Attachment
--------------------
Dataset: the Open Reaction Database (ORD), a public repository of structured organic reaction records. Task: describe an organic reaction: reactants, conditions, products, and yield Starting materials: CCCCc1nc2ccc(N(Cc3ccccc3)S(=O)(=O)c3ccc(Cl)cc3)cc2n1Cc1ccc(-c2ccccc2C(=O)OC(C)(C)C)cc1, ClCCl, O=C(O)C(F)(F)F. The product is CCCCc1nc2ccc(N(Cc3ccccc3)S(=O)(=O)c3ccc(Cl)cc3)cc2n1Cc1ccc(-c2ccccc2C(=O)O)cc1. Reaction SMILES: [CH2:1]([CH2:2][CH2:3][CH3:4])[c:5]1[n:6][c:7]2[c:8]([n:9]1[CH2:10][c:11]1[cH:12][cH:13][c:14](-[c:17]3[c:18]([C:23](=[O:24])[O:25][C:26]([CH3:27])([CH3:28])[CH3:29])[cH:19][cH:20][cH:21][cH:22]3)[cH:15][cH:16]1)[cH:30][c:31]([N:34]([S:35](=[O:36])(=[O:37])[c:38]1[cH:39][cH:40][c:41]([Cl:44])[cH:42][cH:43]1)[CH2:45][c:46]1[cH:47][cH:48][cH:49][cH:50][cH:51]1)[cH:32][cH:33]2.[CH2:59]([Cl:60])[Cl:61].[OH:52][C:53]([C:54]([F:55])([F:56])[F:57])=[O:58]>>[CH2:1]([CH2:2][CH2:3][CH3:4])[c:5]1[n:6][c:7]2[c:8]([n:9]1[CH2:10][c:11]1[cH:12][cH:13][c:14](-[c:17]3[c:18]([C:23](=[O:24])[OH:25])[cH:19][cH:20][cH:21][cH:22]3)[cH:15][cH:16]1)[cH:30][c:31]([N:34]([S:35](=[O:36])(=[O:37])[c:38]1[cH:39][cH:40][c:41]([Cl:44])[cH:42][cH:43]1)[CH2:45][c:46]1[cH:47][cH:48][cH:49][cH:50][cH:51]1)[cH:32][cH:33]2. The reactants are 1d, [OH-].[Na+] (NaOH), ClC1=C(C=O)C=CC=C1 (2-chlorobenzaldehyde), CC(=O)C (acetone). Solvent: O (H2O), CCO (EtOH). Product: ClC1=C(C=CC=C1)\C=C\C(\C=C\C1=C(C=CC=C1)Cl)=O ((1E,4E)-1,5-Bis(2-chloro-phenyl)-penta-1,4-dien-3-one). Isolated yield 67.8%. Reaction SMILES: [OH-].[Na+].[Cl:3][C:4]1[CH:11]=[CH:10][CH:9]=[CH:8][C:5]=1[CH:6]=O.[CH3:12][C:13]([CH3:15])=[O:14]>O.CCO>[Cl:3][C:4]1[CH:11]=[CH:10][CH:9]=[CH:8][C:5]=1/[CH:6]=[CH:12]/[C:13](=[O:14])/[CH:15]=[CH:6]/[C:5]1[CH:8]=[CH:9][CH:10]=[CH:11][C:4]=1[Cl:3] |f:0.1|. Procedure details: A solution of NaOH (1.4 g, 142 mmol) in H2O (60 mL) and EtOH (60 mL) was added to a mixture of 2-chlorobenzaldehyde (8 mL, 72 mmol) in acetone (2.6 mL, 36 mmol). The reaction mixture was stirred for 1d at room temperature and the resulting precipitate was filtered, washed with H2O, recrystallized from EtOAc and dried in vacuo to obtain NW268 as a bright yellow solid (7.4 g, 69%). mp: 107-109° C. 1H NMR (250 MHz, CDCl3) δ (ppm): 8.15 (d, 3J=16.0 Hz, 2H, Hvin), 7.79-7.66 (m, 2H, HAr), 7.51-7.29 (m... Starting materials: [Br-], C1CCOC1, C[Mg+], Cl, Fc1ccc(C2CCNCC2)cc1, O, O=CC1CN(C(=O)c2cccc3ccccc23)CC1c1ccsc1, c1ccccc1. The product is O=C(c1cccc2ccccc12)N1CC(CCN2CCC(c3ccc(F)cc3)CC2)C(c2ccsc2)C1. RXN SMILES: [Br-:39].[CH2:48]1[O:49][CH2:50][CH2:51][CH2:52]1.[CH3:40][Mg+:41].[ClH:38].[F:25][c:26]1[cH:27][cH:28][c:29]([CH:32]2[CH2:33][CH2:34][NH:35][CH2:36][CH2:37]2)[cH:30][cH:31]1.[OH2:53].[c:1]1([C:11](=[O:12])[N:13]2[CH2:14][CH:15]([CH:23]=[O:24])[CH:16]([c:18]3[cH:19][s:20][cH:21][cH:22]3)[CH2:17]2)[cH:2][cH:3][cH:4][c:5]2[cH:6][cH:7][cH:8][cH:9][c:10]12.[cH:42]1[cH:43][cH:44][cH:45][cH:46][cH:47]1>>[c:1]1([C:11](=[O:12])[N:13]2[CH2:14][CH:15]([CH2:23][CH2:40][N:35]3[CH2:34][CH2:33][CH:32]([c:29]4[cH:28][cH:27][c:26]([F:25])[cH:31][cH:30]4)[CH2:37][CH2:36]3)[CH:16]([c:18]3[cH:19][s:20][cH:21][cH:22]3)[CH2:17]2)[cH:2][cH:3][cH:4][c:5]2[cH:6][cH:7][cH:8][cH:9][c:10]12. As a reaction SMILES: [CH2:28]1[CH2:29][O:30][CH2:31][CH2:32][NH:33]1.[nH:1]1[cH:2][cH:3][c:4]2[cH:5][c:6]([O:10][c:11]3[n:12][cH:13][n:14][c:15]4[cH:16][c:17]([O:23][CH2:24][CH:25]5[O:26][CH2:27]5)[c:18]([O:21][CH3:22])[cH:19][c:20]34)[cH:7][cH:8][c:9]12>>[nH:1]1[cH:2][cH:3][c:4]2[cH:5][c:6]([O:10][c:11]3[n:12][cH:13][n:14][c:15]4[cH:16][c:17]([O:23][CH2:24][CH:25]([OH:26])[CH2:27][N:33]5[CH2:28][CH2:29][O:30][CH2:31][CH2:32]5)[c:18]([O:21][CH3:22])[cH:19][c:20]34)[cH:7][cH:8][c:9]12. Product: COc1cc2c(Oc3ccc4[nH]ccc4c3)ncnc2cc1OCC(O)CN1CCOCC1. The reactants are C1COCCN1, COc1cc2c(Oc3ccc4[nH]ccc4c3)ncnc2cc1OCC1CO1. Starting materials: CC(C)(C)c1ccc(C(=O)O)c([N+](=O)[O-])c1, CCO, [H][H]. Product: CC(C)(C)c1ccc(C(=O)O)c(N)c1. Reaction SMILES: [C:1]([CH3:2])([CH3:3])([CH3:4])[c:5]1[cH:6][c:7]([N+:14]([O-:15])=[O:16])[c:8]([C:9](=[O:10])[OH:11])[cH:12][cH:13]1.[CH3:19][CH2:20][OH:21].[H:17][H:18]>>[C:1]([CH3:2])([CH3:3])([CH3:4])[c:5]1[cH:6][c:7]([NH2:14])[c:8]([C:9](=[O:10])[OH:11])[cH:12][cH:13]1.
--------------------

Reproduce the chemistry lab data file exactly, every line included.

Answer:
Dataset: the Open Reaction Database (ORD), a public repository of structured organic reaction records. Task: describe an organic reaction: reactants, conditions, products, and yield Starting materials: CCCCc1nc2ccc(N(Cc3ccccc3)S(=O)(=O)c3ccc(Cl)cc3)cc2n1Cc1ccc(-c2ccccc2C(=O)OC(C)(C)C)cc1, ClCCl, O=C(O)C(F)(F)F. The product is CCCCc1nc2ccc(N(Cc3ccccc3)S(=O)(=O)c3ccc(Cl)cc3)cc2n1Cc1ccc(-c2ccccc2C(=O)O)cc1. Reaction SMILES: [CH2:1]([CH2:2][CH2:3][CH3:4])[c:5]1[n:6][c:7]2[c:8]([n:9]1[CH2:10][c:11]1[cH:12][cH:13][c:14](-[c:17]3[c:18]([C:23](=[O:24])[O:25][C:26]([CH3:27])([CH3:28])[CH3:29])[cH:19][cH:20][cH:21][cH:22]3)[cH:15][cH:16]1)[cH:30][c:31]([N:34]([S:35](=[O:36])(=[O:37])[c:38]1[cH:39][cH:40][c:41]([Cl:44])[cH:42][cH:43]1)[CH2:45][c:46]1[cH:47][cH:48][cH:49][cH:50][cH:51]1)[cH:32][cH:33]2.[CH2:59]([Cl:60])[Cl:61].[OH:52][C:53]([C:54]([F:55])([F:56])[F:57])=[O:58]>>[CH2:1]([CH2:2][CH2:3][CH3:4])[c:5]1[n:6][c:7]2[c:8]([n:9]1[CH2:10][c:11]1[cH:12][cH:13][c:14](-[c:17]3[c:18]([C:23](=[O:24])[OH:25])[cH:19][cH:20][cH:21][cH:22]3)[cH:15][cH:16]1)[cH:30][c:31]([N:34]([S:35](=[O:36])(=[O:37])[c:38]1[cH:39][cH:40][c:41]([Cl:44])[cH:42][cH:43]1)[CH2:45][c:46]1[cH:47][cH:48][cH:49][cH:50][cH:51]1)[cH:32][cH:33]2. The reactants are 1d, [OH-].[Na+] (NaOH), ClC1=C(C=O)C=CC=C1 (2-chlorobenzaldehyde), CC(=O)C (acetone). Solvent: O (H2O), CCO (EtOH). Product: ClC1=C(C=CC=C1)\C=C\C(\C=C\C1=C(C=CC=C1)Cl)=O ((1E,4E)-1,5-Bis(2-chloro-phenyl)-penta-1,4-dien-3-one). Isolated yield 67.8%. Reaction SMILES: [OH-].[Na+].[Cl:3][C:4]1[CH:11]=[CH:10][CH:9]=[CH:8][C:5]=1[CH:6]=O.[CH3:12][C:13]([CH3:15])=[O:14]>O.CCO>[Cl:3][C:4]1[CH:11]=[CH:10][CH:9]=[CH:8][C:5]=1/[CH:6]=[CH:12]/[C:13](=[O:14])/[CH:15]=[CH:6]/[C:5]1[CH:8]=[CH:9][CH:10]=[CH:11][C:4]=1[Cl:3] |f:0.1|. Procedure details: A solution of NaOH (1.4 g, 142 mmol) in H2O (60 mL) and EtOH (60 mL) was added to a mixture of 2-chlorobenzaldehyde (8 mL, 72 mmol) in acetone (2.6 mL, 36 mmol). The reaction mixture was stirred for 1d at room temperature and the resulting precipitate was filtered, washed with H2O, recrystallized from EtOAc and dried in vacuo to obtain NW268 as a bright yellow solid (7.4 g, 69%). mp: 107-109° C. 1H NMR (250 MHz, CDCl3) δ (ppm): 8.15 (d, 3J=16.0 Hz, 2H, Hvin), 7.79-7.66 (m, 2H, HAr), 7.51-7.29 (m... Starting materials: [Br-], C1CCOC1, C[Mg+], Cl, Fc1ccc(C2CCNCC2)cc1, O, O=CC1CN(C(=O)c2cccc3ccccc23)CC1c1ccsc1, c1ccccc1. The product is O=C(c1cccc2ccccc12)N1CC(CCN2CCC(c3ccc(F)cc3)CC2)C(c2ccsc2)C1. RXN SMILES: [Br-:39].[CH2:48]1[O:49][CH2:50][CH2:51][CH2:52]1.[CH3:40][Mg+:41].[ClH:38].[F:25][c:26]1[cH:27][cH:28][c:29]([CH:32]2[CH2:33][CH2:34][NH:35][CH2:36][CH2:37]2)[cH:30][cH:31]1.[OH2:53].[c:1]1([C:11](=[O:12])[N:13]2[CH2:14][CH:15]([CH:23]=[O:24])[CH:16]([c:18]3[cH:19][s:20][cH:21][cH:22]3)[CH2:17]2)[cH:2][cH:3][cH:4][c:5]2[cH:6][cH:7][cH:8][cH:9][c:10]12.[cH:42]1[cH:43][cH:44][cH:45][cH:46][cH:47]1>>[c:1]1([C:11](=[O:12])[N:13]2[CH2:14][CH:15]([CH2:23][CH2:40][N:35]3[CH2:34][CH2:33][CH:32]([c:29]4[cH:28][cH:27][c:26]([F:25])[cH:31][cH:30]4)[CH2:37][CH2:36]3)[CH:16]([c:18]3[cH:19][s:20][cH:21][cH:22]3)[CH2:17]2)[cH:2][cH:3][cH:4][c:5]2[cH:6][cH:7][cH:8][cH:9][c:10]12. As a reaction SMILES: [CH2:28]1[CH2:29][O:30][CH2:31][CH2:32][NH:33]1.[nH:1]1[cH:2][cH:3][c:4]2[cH:5][c:6]([O:10][c:11]3[n:12][cH:13][n:14][c:15]4[cH:16][c:17]([O:23][CH2:24][CH:25]5[O:26][CH2:27]5)[c:18]([O:21][CH3:22])[cH:19][c:20]34)[cH:7][cH:8][c:9]12>>[nH:1]1[cH:2][cH:3][c:4]2[cH:5][c:6]([O:10][c:11]3[n:12][cH:13][n:14][c:15]4[cH:16][c:17]([O:23][CH2:24][CH:25]([OH:26])[CH2:27][N:33]5[CH2:28][CH2:29][O:30][CH2:31][CH2:32]5)[c:18]([O:21][CH3:22])[cH:19][c:20]34)[cH:7][cH:8][c:9]12. Product: COc1cc2c(Oc3ccc4[nH]ccc4c3)ncnc2cc1OCC(O)CN1CCOCC1. The reactants are C1COCCN1, COc1cc2c(Oc3ccc4[nH]ccc4c3)ncnc2cc1OCC1CO1. Starting materials: CC(C)(C)c1ccc(C(=O)O)c([N+](=O)[O-])c1, CCO, [H][H]. Product: CC(C)(C)c1ccc(C(=O)O)c(N)c1. Reaction SMILES: [C:1]([CH3:2])([CH3:3])([CH3:4])[c:5]1[cH:6][c:7]([N+:14]([O-:15])=[O:16])[c:8]([C:9](=[O:10])[OH:11])[cH:12][cH:13]1.[CH3:19][CH2:20][OH:21].[H:17][H:18]>>[C:1]([CH3:2])([CH3:3])([CH3:4])[c:5]1[cH:6][c:7]([NH2:14])[c:8]([C:9](=[O:10])[OH:11])[cH:12][cH:13]1.